Any question of altering the basis on which such pensions are payable would be a matter for examination by the Committee which has been appointed to make a comprehensive survey of all existing schemes of Social Insurance and Assistance. If my hon. Friend has in mind additions on account of the cost of living I cannot usefully add much to what I said in the reply to a similar Question by my hon. Friend the Member for Central Southwark (Mr. Martin) on 7th August, 1941. The Assistance Board inform me that they note that while the cost of living figure as a whole has risen by one point since that date, the figure for food alone has gone down several points and that in the circumstances they would not feel justified in proposing any increase in the scales applicable to supplementary pensions at this stage. The Board assure me that they have the matter under constant review.
Does the Minister not consider that the case of the old age pensioners has an urgency which does not apply to the other cases to be considered by that Committee and that anything we do not do for the old people now we shall not be able to do for them at all? In view of that urgency, would he not treat them as a separate problem distinct from the others which the Committee are considering?
This has been discussed several times in the House, and, as has been pointed out, the House itself settled the policy last year. That policy provides for supplementary pensions according to need.
asked the Minister of Health, whether he has considered the request for honourable Members to be provided, where requested, with a copy of all documents sent out by the Assistance Board to their officials in order that they can be made aware of the rights of their constituents who apply for supplementary old age pensions.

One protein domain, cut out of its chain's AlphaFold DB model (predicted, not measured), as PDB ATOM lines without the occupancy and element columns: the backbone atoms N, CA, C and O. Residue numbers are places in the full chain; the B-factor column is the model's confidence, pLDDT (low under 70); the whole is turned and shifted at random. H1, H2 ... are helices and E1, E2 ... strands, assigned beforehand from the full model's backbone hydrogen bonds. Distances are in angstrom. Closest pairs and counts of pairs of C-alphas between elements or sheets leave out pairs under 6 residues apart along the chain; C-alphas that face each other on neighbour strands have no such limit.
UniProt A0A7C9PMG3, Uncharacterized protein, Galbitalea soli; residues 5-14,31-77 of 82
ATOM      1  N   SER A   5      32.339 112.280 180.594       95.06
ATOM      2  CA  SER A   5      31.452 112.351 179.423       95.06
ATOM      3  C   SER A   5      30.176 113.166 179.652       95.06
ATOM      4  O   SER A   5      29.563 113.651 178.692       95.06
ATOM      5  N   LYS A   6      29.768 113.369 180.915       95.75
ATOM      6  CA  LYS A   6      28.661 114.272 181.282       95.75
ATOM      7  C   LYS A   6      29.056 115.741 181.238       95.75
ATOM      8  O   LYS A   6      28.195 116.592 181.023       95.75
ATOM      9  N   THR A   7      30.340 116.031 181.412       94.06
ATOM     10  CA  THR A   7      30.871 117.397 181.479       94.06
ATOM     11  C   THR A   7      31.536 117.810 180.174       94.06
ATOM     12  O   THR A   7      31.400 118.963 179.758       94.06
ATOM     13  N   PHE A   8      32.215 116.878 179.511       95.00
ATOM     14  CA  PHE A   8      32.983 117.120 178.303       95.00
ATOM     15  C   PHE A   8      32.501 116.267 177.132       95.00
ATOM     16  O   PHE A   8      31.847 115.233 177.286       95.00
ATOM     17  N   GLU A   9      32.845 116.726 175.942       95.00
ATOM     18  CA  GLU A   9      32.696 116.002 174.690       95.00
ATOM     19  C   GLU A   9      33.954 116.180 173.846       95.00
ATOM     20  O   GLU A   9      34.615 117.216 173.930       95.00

This matter has been carefully considered, in accordance with the promise made by the Government spokesman in a recent Debate. In order that old age pensioners who apply for supplementary pensions may be made aware of and receive their rights many arrangements have to be made, including directions to executive officers. These directions are given in many ways, and to select from a large number those which are given by means of documents would give them a false emphasis and lead to misunderstanding. Administration would be impossible without the rule that communications between officers of Government Departments must be confidential. All Governments have maintained this rule. The Act provides for independent tribunals, to which applicants for supplementary pensions can appeal, for the purpose of ensuring that they are receiving what they are entitled to under the regulations. Further, if any information is required about the working of the supplementary pensions scheme, in order that it may be made more effective from the point of view of the old people, the Assistance Board or the Minister will always be glad to see the hon. Member and give necessary information.
It is a question which affects a great many Departments of State, and could have the most serious consequences on administration generally. I could sometimes wish that hon. Members had had a year or two of responsibility in this matter. They would understand more fully what is involved.
That is not the issue. It is a question of whether it will give the hon. Member what he wants with regard to the old people. There have been one or two occasions in which particular Members required details in regard to a particular instruction, and they have been laid in the Library. If the hon. Member believes that any rights of the old people—which are given to them under the regulations, not under the instructions—have been infringed, I shall be glad to look into it. If there is any evidence, I have done that before, and it can be done again.
asked the Minister of Health whether he has considered the resolution of the Holbrooks Branch (Coventry) of the National Old Age Pensions Association sent to him by the hon. Member for West Fife, demanding increased pensions, the abolition of the means test, and the payment of old age pensions through the General Post Office instead of the Assistance Board; and what steps he proposes to take?
I have considered the resolution referred to, and, as regards the rates of basic old age pensions, I would refer the hon. Member to the Reply given to my hon. Friend the Member for West Leyton (Mr. Sorensen) on 20th January. As regards the method of payment, the practice is to pay both basic old age pensions and supplementary pensions through the Post Office.